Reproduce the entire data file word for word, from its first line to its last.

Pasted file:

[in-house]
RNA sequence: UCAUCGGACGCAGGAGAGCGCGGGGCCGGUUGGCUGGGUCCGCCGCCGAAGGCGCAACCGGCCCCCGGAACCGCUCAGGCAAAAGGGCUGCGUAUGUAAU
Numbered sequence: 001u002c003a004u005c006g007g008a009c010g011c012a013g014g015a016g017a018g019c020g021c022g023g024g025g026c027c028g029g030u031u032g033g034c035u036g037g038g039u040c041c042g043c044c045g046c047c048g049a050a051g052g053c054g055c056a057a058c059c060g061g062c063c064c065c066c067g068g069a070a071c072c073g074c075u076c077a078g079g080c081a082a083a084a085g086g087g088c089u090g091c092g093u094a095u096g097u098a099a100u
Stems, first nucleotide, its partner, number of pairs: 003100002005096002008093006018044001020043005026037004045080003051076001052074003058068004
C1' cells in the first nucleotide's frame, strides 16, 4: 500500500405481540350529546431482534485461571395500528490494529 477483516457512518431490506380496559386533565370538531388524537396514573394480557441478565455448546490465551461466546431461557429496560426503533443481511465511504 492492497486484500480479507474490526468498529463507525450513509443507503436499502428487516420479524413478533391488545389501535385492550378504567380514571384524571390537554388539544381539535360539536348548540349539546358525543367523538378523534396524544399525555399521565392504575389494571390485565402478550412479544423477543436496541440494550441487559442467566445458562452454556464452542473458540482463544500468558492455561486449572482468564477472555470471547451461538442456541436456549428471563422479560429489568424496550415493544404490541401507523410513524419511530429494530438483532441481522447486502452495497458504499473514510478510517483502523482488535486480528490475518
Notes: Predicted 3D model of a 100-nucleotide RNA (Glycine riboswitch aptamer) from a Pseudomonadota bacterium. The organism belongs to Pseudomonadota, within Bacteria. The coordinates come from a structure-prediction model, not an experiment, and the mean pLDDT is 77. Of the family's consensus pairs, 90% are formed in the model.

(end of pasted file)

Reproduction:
[in-house]
RNA sequence: UCAUCGGACGCAGGAGAGCGCGGGGCCGGUUGGCUGGGUCCGCCGCCGAAGGCGCAACCGGCCCCCGGAACCGCUCAGGCAAAAGGGCUGCGUAUGUAAU
Numbered sequence: 001u002c003a004u005c006g007g008a009c010g011c012a013g014g015a016g017a018g019c020g021c022g023g024g025g026c027c028g029g030u031u032g033g034c035u036g037g038g039u040c041c042g043c044c045g046c047c048g049a050a051g052g053c054g055c056a057a058c059c060g061g062c063c064c065c066c067g068g069a070a071c072c073g074c075u076c077a078g079g080c081a082a083a084a085g086g087g088c089u090g091c092g093u094a095u096g097u098a099a100u
Stems, first nucleotide, its partner, number of pairs: 003100002005096002008093006018044001020043005026037004045080003051076001052074003058068004
C1' cells in the first nucleotide's frame, strides 16, 4: 500500500405481540350529546431482534485461571395500528490494529 477483516457512518431490506380496559386533565370538531388524537396514573394480557441478565455448546490465551461466546431461557429496560426503533443481511465511504 492492497486484500480479507474490526468498529463507525450513509443507503436499502428487516420479524413478533391488545389501535385492550378504567380514571384524571390537554388539544381539535360539536348548540349539546358525543367523538378523534396524544399525555399521565392504575389494571390485565402478550412479544423477543436496541440494550441487559442467566445458562452454556464452542473458540482463544500468558492455561486449572482468564477472555470471547451461538442456541436456549428471563422479560429489568424496550415493544404490541401507523410513524419511530429494530438483532441481522447486502452495497458504499473514510478510517483502523482488535486480528490475518
Notes: Predicted 3D model of a 100-nucleotide RNA (Glycine riboswitch aptamer) from a Pseudomonadota bacterium. The organism belongs to Pseudomonadota, within Bacteria. The coordinates come from a structure-prediction model, not an experiment, and the mean pLDDT is 77. Of the family's consensus pairs, 90% are formed in the model.